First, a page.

Late replication domains in polytene and non-polytene cells of Drosophila melanogaster.
ABSTRACT In D. melanogaster polytene chromosomes, intercalary heterochromatin (IH) appears as large dense bands scattered in euchromatin and comprises clusters of repressed genes. IH displays distinctly low gene density, indicative of their particular regulation. Genes embedded in IH replicate late in the S phase and become underreplicated. We asked whether localization and organization of these late-replicating domains is conserved in a distinct cell type. Using published comprehensive genome-wide chromatin annotation datasets (modENCODE and others), we compared IH organization in salivary gland cells and in a Kc cell line. We first established the borders of 60 IH regions on a molecular map, these regions containing underreplicated material and encompassing ∼12% of Drosophila genome. We showed that in Kc cells repressed chromatin constituted 97% of the sequences that corresponded to IH bands. This chromatin is depleted for ORC-2 binding and largely replicates late. Differences in replication timing between the cell types analyzed are local and affect only sub-regions but never whole IH bands. As a rule such differentially replicating sub-regions display open chromatin organization, which apparently results from cell-type specific gene expression of underlying genes. We conclude that repressed chromatin organization of IH is generally conserved in polytene and non-polytene cells. Yet, IH domains do not function as transcription- and replication-regulatory units, because differences in transcription and replication between cell types are not domain-wide, rather they are restricted to small "islands" embedded in these domains. IH regions can thus be defined as a special class of domains with low gene density, which have narrow temporal expression patterns, and so displaying relatively conserved organization.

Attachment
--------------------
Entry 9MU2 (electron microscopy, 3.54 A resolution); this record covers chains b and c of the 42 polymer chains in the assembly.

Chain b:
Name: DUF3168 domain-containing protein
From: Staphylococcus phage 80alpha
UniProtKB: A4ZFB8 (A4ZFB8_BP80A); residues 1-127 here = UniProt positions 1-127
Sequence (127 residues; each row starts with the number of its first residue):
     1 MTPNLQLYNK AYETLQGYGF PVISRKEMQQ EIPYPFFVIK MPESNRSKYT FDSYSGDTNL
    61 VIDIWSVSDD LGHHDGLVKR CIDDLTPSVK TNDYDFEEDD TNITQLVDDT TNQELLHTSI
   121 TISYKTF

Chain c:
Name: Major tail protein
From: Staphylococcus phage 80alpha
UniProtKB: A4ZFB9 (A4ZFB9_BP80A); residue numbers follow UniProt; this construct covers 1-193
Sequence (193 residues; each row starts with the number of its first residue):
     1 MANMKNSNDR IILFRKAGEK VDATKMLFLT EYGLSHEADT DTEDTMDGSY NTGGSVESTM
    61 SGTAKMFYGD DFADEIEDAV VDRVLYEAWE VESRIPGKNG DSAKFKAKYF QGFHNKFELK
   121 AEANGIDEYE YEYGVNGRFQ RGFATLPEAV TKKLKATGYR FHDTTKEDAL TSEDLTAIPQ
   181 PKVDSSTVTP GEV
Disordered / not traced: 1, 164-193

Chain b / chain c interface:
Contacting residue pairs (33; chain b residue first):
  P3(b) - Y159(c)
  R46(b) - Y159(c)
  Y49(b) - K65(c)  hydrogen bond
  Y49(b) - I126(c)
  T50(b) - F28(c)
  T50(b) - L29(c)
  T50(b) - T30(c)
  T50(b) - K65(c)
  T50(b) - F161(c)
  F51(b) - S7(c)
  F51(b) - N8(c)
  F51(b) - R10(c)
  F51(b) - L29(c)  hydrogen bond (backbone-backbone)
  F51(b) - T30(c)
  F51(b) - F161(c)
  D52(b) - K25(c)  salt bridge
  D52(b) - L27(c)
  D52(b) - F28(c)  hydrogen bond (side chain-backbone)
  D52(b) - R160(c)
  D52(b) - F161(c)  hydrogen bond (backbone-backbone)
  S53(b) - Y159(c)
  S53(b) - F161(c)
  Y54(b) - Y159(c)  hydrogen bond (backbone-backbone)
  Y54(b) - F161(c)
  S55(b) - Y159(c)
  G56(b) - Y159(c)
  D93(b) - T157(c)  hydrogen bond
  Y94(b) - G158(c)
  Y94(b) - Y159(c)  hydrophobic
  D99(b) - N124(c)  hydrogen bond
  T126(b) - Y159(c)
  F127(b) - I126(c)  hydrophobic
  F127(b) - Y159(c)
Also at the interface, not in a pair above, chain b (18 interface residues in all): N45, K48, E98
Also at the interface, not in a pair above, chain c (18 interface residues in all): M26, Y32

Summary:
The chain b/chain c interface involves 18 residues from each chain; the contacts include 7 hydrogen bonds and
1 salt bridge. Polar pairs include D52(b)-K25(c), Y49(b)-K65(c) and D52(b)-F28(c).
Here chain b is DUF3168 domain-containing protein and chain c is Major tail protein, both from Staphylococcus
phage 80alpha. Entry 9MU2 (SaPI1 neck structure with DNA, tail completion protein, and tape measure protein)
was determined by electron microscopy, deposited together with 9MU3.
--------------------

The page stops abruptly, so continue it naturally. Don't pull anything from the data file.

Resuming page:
Article: Drosophila double parked: a conserved, essential replication protein that colocalizes with the origin recognition complex and links DNA replication with mitosis and the down-regulation of S phase transcripts.[show abstract] [hide abstract]
ABSTRACT: We identified a Drosophila gene, double parked (dup), that is essential for DNA replication and belongs to a new family of replication proteins conserved from Schizosaccharomyces pombe to humans. Strong mutations in dup cause embryonic lethality, preceded by a failure to undergo S phase during the postblastoderm divisions. dup is required also for DNA replication in the adult ovary, establishing that dup is needed for DNA replication at multiple stages of development. Strikingly, DUP protein colocalizes with the origin recognition complex to specific sites in the ovarian follicle cells. This suggests that DUP plays a direct role in DNA replication. The dup transcript is cell cycle regulated and is under the control of E2F and Cyclin E. Interestingly, dup mutant embryos fail both to downregulate S phase genes and to engage a checkpoint preventing mitosis until completion of S phase. This could be either because these events depend on progression of S phase beyond the point blocked in the dup mutants or because DUP is needed directly for these feedback mechanisms.Genes & Development 08/2000; 14(14):1765-76. · 11.66 Impact Factor
Advances in genetics 02/1999; 39:1-589. · 3.39 Impact Factor
Clinical Obstetrics and Gynecology 04/2002; 45(1):205-17. · 1.93 Impact Factor